Cicadas: Everything You Need to Know
If you’ve ever seen a cicada year, you know what a remarkable sight it is. But did you know that cicadas are great for the environment too? That’s right- locusts are the bad ones. To help clear the cicadas’ bad reputation, we decided to take a closer look at what they’re really like.
Annual vs Periodical
Each of the more than 3,000 cicada species falls into one of two categories- annual or periodical. As their name suggests, annual cicadas occur every year. Most species are annual, and this type of cicada can be found all around the world. Only seven species of cicada are periodical, meaning they only emerge in either 13 or 17- year intervals. Unlike their annual counterparts, periodical cicadas live exclusively in North America- specifically in eastern and midwestern areas. They are grouped into broods. Broods are not based on species, but rather what years they emerge. A single brood, or year-class, can live in many different areas of the country, but a specific area will typically only be home to one, maybe two broods. Most recently, Brood X emerged in 2021. The next brood to emerge in New Jersey will be Brood XIV in 2025. Florida is not home to any periodical cicadas.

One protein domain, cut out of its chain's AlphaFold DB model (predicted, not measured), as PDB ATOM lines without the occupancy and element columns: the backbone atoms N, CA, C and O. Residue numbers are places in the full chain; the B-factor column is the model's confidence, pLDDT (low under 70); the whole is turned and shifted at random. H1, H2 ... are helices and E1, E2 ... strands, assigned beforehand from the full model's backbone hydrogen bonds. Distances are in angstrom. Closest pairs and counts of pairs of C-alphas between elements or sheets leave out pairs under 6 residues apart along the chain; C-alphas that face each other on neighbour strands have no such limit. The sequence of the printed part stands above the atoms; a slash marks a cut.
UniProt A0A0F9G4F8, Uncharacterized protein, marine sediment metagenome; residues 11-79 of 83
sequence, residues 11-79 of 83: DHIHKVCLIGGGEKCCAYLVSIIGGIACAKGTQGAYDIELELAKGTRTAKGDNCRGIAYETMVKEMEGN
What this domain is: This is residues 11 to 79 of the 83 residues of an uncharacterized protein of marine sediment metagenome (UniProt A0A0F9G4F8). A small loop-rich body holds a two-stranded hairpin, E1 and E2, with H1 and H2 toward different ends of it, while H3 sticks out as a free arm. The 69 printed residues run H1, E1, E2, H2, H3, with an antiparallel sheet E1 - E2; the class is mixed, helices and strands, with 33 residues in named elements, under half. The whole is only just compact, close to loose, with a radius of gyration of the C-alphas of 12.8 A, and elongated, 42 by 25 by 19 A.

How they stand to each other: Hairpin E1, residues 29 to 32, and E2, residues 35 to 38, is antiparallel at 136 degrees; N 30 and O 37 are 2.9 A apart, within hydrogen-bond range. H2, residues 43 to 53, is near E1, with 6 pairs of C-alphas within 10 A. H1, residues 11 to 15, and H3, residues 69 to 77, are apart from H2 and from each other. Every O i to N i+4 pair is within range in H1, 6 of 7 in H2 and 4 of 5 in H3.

Cicadas are rather sizable insects with stocky bodies and short antennae. They have large compound eyes and transparent, waterproof wings that feature noticeable veins. Cicadas range in size depending on species and whether they are annual or periodical. Adult annual cicadas are about 1 ¾ inches on average. They are black or green in color and their wings are tinged with the same color as their body. Their eyes are brown or black. Smaller than annual species, periodical cicadas are typically just over an inch in length. They are black with striking reddish-orange wing veins, legs and eyes.
Like many insects, cicadas live their lives in three stages: egg, nymph, and adult.
Cicada eggs are tiny and white, and somewhat resemble a grain of rice. They are laid in cuts on twigs and branches. Around 6 to 10 weeks after being laid, the eggs hatch.
The newly hatched cicadas promptly drop to the ground and burrow 1 to 2 feet below the surface, where they will spend most of their lives. While underground, they feed on the fluids from plant roots. Annual cicada nymphs will stay underground for between 2 and 5 years. Periodical nymphs stay underground for either 13 or 17 years.
When they are ready and the conditions are right, cicada nymphs emerge from their underground burrows. Annual cicadas do need 2 to 5 years to develop, but a new generation of each species emerges every year. Conversely, the generations within each brood of periodical cicadas are not staggered. In other words, each brood only has a new generation emerge every 13 or 17 years. This means that periodical cicadas are very easy to predict. So easy, in fact, that charts and maps have been made showing where and when the next generation of each brood will emerge.